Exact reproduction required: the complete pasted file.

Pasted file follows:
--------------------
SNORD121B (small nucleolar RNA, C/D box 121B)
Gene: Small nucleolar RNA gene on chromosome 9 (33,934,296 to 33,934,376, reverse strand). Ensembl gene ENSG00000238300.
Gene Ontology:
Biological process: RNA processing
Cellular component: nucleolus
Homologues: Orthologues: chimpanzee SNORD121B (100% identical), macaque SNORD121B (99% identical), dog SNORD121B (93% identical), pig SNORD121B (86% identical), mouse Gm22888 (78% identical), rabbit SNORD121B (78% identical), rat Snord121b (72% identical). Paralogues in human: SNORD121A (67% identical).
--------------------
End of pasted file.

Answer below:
SNORD121B (small nucleolar RNA, C/D box 121B)
Gene: Small nucleolar RNA gene on chromosome 9 (33,934,296 to 33,934,376, reverse strand). Ensembl gene ENSG00000238300.
Gene Ontology:
Biological process: RNA processing
Cellular component: nucleolus
Homologues: Orthologues: chimpanzee SNORD121B (100% identical), macaque SNORD121B (99% identical), dog SNORD121B (93% identical), pig SNORD121B (86% identical), mouse Gm22888 (78% identical), rabbit SNORD121B (78% identical), rat Snord121b (72% identical). Paralogues in human: SNORD121A (67% identical).